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- Sep 7th 2008, 12:56 AM #1

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- Sep 7th 2008, 01:06 AM #2
Hello,

Do you know much about similar triangles ?

Since BD and AE are parallel, angles CBD and CAE are equal and angles CDB and CEA are equal.

angle ACE obviously equals angle BCD.

--> BCD and CAE are similar

Thus $\displaystyle \frac{BC}{AC}=\frac{CD}{CE}=\frac{BD}{AE}$

- Sep 7th 2008, 01:27 AM #3

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- Sep 7th 2008, 01:31 AM #4
I'm dividing the length of the sides !

It's a property of similar triangles :

Similarity (geometry - Wikipedia, the free encyclopedia), see the second paragraph "similar triangles", there are equalities with the lengths of the sides.

- Sep 7th 2008, 02:04 AM #5

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Huh? :S

>_<

I'm very confused.

The wikipedia article does not explain**why/how**you divide**which**lengths of the triangle with each other, it just says that once you know everything congruent,**it is possible to****deduce****proportionalities between corresponding sides of the two triangles, such as the following**(and then list out a bunch).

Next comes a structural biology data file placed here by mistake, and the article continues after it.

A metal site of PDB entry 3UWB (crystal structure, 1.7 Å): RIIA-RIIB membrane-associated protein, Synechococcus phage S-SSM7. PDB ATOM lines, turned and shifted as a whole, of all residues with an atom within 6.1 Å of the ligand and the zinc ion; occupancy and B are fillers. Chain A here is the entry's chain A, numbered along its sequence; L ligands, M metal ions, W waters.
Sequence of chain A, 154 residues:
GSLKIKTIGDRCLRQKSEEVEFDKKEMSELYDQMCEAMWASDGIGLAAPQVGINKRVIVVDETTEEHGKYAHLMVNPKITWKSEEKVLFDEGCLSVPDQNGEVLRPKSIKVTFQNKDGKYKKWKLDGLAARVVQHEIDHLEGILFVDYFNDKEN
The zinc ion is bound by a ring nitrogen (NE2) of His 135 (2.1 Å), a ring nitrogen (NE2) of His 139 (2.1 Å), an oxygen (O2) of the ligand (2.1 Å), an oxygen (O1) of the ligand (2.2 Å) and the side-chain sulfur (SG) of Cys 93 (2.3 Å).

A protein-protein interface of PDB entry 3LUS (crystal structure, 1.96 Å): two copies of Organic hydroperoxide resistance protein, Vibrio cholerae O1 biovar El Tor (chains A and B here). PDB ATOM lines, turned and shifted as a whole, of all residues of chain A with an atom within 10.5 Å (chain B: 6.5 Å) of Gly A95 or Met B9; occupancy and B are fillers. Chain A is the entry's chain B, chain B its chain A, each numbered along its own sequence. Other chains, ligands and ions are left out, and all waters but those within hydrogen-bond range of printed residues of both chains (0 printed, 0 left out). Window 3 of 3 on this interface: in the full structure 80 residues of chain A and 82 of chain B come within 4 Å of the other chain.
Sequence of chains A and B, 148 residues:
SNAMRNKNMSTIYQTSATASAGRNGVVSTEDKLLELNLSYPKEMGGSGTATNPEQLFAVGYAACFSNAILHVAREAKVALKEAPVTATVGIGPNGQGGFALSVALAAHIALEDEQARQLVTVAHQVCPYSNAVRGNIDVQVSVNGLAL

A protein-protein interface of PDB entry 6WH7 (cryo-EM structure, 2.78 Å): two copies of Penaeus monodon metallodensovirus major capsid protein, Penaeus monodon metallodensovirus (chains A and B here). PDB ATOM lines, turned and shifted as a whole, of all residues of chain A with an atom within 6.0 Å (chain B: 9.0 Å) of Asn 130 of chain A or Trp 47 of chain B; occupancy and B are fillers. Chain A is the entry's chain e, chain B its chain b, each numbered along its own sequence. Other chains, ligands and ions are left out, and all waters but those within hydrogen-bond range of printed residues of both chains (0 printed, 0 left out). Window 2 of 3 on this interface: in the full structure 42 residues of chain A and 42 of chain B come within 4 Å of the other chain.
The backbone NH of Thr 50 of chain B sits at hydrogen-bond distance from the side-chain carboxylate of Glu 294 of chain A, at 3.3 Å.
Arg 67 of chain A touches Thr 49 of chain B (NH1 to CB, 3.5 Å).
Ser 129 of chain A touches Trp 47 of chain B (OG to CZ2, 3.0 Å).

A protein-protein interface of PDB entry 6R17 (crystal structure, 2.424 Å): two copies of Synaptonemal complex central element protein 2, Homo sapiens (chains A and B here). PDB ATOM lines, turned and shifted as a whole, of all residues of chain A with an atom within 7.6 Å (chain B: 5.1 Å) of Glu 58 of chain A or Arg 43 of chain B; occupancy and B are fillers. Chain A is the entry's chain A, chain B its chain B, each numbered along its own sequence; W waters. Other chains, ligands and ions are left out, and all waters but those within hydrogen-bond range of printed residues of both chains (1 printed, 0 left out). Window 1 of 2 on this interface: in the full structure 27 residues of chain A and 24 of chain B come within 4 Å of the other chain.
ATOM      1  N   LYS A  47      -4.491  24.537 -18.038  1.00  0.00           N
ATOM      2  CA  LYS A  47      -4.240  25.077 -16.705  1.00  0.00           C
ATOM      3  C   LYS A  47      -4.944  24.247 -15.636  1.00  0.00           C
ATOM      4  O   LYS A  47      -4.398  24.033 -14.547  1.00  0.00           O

Why are you dividing the lengths?

And how do you know which lengths to divide with each other?

And when you put the numbers in, is it like this?

6/(x+8)=6/(x+8)=x/(x+5)

If so, how would that work out?

>_<

- Sep 7th 2008, 02:25 AM #6
Okay.

See this table of corresponding angles and sides :

$\displaystyle \begin{array}{|c|c|} \hline \text{Triangle BCD} & \text{Triangle CAE} \\ \hline \angle BCD & \angle ACE \\ \hline \angle CBD & \angle CAE \\ \hline \angle CDB & \angle CEA \\ \hline \hline \hline CB & CA \\ \hline CD & CE \\ \hline BD & AE \\ \hline \end{array}$

So it seems to be ok for the correspondance of the angles (you know which one equals which other).

Now, see what sides corresponding angles will intercept. This is what is said in the wikipedia.

After that, what wikipedia implicitly says is that the ratio of lengths of corresponding sides is a constant.

This is why I wrote the equalities above :

$\displaystyle \frac{BC}{AC}=\frac{CD}{CE}=\frac{BD}{AE}

$

6/(x+8)=6/(x+8)=x/(x+5)

If so, how would that work out?

>_<

Well, see $\displaystyle \frac{6}{x+8}=\frac{x}{x+5}$

This gives $\displaystyle 6(x+5)=x(x+8)$

Develop and solve the quadratic

- Sep 8th 2008, 03:42 PM #7

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